When using NAND gate ICs, each unwanted gate should be disabled by shorting all inputs together and tying them to one of the IC’s supply lines. In CMOS ICs, the shorted inputs can be wired directly to either supply line, but in TTL ICs the inputs must (to give minimum quiescent current consumption with good stability) be tied directly to the 0V rail, as shown in Figure 12.

FIGURE 12. Methods of disabling unwanted TTL NAND gates. FIGURE 13. Basic method of disabling unwanted  TTL NAND gate inputs.


Sometimes, when using NAND gate ICs, you may not want to use all of a gate’s input terminals. In this case, the unwanted inputs can be disabled by either tying them high (directly in CMOS gates, or via a 1K resistor in TTL types) or by simply shorting them directly to a used input. Figure 13 shows examples of a three-input TTL NAND gate wired for use as a two-input type.

FIGURE 14. Methods of using TTL NAND gates as simple inverters.
FIGURE 15. Ways of using two-input NAND gates to make various AND and NAND gates.


Note that the fan-in of a TTL NAND gate is an almost constant ‘1,’ irrespective of the number of inputs used. Thus, CMOS or TTL NAND gates can be converted into simple inverters by simply shorting all of their inputs together. Figure 14 shows examples of TTL NAND gates used as inverters. Also note that NAND gates are fairly versatile elements, as demonstrated in Figure 15, which shows ways of using two-input elements to make a two-input or three-input AND gate or a three-input NAND gate.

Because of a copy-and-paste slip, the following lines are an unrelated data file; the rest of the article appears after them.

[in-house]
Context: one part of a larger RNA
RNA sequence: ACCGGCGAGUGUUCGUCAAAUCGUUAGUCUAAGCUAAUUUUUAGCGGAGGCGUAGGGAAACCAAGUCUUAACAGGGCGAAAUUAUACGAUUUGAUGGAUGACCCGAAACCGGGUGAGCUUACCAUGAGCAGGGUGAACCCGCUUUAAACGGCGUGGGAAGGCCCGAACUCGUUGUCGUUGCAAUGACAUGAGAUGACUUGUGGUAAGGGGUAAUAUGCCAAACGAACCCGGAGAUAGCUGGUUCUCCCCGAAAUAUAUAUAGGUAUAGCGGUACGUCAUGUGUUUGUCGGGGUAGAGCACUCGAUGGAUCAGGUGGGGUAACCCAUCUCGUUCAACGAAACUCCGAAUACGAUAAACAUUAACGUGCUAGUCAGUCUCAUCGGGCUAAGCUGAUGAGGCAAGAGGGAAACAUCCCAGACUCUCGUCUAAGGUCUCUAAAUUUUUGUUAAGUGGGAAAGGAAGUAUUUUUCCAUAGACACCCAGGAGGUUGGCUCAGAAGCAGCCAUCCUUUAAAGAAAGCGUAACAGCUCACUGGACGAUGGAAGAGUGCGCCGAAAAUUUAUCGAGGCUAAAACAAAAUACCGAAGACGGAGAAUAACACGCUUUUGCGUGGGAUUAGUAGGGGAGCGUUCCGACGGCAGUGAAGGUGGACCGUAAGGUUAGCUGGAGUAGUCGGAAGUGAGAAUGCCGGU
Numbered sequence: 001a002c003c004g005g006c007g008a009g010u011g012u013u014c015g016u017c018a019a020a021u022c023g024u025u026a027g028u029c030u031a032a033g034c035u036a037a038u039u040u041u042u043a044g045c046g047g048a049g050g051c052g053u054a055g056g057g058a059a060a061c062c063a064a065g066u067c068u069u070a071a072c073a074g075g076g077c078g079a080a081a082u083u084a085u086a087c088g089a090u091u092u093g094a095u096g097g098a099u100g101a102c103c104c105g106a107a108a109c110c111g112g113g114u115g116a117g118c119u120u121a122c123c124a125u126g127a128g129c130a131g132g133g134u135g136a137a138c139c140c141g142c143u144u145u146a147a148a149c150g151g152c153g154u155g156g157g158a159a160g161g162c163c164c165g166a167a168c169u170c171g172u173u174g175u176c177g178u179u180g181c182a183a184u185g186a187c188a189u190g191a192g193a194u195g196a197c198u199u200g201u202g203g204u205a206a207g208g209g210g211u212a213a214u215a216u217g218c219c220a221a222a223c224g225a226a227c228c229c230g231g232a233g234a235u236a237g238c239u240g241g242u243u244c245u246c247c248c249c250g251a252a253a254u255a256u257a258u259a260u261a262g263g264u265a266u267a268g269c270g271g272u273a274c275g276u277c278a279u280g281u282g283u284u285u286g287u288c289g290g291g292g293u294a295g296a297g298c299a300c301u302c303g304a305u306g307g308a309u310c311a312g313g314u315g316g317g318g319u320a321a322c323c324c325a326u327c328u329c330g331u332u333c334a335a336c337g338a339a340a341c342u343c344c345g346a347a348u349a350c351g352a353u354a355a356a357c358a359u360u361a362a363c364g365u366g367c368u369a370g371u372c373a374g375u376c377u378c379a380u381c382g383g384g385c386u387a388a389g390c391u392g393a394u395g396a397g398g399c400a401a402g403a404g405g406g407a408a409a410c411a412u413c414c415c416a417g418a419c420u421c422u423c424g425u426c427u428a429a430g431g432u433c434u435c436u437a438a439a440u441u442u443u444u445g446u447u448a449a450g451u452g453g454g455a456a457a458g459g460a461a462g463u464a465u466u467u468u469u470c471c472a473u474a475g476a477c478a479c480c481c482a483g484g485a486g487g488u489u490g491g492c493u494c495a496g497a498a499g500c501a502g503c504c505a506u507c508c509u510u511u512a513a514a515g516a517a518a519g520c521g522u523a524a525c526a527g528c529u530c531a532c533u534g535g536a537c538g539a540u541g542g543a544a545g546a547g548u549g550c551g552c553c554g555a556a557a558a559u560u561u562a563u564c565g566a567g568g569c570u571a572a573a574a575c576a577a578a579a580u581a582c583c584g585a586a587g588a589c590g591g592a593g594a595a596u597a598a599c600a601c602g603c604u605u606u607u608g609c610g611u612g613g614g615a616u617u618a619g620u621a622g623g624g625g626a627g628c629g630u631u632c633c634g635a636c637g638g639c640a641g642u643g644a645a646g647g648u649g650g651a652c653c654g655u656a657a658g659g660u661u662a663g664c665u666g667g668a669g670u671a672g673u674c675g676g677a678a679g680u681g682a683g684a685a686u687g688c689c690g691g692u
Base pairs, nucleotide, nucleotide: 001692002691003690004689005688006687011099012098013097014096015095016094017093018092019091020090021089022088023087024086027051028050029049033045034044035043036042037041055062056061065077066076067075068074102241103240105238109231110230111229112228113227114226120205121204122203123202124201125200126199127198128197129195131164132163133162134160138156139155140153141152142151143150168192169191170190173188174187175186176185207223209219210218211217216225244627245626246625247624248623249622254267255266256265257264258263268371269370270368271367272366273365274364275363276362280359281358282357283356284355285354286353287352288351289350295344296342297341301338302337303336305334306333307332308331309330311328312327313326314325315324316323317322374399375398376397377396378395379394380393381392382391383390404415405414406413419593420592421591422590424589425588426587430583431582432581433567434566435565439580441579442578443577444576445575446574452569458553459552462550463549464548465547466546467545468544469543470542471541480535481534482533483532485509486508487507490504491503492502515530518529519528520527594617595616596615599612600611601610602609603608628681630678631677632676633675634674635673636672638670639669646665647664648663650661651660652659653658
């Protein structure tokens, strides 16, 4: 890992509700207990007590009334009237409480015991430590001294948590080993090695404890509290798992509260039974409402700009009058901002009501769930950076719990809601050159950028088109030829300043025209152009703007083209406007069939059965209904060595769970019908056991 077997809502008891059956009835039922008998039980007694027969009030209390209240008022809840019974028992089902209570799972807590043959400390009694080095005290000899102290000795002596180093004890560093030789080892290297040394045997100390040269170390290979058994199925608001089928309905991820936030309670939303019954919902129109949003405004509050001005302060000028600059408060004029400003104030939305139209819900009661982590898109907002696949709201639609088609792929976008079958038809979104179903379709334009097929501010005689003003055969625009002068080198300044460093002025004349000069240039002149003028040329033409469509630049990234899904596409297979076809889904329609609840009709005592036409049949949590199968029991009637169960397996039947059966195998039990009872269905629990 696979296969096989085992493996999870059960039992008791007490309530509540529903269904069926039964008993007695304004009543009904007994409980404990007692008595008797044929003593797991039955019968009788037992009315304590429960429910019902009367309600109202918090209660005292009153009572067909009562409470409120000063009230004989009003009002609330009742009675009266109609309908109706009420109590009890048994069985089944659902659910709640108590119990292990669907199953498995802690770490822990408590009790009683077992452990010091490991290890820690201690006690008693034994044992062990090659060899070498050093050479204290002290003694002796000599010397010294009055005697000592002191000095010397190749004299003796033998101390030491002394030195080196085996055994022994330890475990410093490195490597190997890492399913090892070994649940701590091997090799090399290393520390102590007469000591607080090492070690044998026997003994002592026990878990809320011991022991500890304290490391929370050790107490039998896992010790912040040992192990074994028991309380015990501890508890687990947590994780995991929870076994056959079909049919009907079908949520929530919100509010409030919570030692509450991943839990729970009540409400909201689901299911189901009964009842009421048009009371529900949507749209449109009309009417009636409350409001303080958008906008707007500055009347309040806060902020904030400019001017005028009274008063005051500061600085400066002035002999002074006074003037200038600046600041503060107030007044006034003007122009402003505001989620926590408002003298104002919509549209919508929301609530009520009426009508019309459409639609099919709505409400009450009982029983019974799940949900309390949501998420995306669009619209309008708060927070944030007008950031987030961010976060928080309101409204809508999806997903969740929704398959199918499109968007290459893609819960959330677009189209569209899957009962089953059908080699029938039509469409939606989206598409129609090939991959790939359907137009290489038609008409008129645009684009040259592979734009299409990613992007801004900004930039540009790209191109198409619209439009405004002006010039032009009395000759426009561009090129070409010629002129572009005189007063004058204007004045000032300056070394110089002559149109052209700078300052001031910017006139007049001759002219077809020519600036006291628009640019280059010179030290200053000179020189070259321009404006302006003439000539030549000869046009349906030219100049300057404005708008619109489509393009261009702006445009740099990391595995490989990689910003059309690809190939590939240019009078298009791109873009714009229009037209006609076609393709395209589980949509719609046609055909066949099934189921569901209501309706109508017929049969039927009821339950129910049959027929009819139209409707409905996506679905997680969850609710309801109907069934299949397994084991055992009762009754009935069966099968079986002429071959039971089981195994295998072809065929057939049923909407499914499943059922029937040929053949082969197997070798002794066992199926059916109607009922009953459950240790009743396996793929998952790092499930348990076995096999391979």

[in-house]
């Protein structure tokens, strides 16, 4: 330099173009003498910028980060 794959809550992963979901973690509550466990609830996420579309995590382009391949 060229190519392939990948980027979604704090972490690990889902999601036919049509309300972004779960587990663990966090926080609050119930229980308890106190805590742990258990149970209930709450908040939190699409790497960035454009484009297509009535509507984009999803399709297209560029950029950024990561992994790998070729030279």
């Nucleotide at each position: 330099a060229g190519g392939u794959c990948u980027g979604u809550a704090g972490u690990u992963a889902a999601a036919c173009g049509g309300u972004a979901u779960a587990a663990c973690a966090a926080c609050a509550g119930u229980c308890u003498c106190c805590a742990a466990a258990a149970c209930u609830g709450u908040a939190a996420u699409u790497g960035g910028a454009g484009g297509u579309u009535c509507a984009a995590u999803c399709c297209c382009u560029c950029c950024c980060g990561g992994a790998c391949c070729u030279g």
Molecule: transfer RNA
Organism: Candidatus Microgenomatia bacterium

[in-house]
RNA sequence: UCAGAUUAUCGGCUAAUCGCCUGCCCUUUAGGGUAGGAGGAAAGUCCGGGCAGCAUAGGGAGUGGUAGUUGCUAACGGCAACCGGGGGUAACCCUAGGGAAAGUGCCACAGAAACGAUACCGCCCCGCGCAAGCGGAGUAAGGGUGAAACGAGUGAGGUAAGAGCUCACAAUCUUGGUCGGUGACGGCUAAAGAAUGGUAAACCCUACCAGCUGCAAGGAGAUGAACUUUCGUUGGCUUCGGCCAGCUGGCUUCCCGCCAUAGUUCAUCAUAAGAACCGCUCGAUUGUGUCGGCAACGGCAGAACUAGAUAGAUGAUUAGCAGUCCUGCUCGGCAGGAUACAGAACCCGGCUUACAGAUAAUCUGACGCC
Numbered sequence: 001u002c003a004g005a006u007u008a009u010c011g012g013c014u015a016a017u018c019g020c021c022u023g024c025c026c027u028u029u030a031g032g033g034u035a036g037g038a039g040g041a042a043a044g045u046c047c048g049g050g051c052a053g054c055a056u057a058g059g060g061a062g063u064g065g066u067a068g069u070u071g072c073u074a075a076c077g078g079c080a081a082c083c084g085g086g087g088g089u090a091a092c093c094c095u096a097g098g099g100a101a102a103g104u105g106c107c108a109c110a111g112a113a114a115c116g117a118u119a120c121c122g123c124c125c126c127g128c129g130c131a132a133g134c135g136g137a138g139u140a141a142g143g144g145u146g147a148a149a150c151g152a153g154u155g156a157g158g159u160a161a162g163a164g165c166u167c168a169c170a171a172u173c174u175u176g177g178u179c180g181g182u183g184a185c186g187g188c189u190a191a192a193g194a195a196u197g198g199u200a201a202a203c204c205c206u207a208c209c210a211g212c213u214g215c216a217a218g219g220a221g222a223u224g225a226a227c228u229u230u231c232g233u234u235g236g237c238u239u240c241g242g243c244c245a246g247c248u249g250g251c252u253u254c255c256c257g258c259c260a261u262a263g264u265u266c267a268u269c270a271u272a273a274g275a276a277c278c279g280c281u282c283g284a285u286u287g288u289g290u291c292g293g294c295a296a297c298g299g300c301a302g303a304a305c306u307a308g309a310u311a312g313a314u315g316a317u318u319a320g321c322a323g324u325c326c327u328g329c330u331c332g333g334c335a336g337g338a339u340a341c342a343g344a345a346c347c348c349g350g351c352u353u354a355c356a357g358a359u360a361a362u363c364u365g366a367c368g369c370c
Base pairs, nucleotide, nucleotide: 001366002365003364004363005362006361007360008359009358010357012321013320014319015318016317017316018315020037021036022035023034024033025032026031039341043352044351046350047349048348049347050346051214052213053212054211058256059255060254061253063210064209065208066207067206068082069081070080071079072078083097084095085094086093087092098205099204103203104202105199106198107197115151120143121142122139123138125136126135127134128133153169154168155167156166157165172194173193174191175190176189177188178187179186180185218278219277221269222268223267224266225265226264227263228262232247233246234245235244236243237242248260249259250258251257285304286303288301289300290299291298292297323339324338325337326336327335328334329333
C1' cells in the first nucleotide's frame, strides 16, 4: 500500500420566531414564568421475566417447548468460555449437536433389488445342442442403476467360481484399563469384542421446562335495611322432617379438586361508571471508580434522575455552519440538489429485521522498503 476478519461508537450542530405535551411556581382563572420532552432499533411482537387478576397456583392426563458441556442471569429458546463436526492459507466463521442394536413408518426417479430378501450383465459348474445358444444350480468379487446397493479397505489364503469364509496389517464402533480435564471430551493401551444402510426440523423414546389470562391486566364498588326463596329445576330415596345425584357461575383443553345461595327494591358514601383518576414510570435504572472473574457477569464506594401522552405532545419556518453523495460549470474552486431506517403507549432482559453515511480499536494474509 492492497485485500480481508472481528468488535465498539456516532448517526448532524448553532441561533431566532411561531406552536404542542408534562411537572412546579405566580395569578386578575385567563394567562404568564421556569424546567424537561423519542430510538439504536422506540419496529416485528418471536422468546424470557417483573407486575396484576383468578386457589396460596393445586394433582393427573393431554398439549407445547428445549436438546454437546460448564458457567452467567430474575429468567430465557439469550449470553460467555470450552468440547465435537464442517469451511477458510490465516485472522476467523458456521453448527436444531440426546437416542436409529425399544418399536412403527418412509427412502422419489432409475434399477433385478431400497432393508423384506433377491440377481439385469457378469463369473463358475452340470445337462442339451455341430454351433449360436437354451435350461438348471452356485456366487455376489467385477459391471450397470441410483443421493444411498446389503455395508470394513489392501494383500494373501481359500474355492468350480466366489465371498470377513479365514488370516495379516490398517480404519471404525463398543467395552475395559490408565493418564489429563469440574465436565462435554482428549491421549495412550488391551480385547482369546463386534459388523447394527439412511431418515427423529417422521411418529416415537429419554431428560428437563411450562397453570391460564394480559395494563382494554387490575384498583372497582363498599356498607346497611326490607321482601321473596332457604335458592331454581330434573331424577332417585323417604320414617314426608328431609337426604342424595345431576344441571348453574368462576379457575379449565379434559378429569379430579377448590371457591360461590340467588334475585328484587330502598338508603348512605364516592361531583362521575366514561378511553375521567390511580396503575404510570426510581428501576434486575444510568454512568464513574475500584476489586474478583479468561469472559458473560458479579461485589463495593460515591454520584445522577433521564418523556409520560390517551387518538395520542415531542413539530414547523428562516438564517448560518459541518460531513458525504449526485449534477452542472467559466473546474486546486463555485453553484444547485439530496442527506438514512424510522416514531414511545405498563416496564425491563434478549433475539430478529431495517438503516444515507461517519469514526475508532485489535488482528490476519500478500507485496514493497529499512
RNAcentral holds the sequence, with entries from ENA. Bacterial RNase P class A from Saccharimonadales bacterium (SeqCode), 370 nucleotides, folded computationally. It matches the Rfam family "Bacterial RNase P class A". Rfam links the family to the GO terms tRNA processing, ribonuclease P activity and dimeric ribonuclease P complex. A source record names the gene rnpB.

FIGURE 16. Simple three input diode OR gate. FIGURE 17. Six popular OR gate ICs.


Practical OR Gate IC Circuits

The output of an OR gate goes high when any of its inputs (A or B, etc.) go high. The simplest way to make an OR gate is via a number of diodes and a single resistor, as shown (for example) in the three-input OR gate of Figure 16. The diode OR gate is reasonably fast, very cost-effective, and can readily be expanded to accept any number of inputs by simply adding one more diode to the circuit for each new input.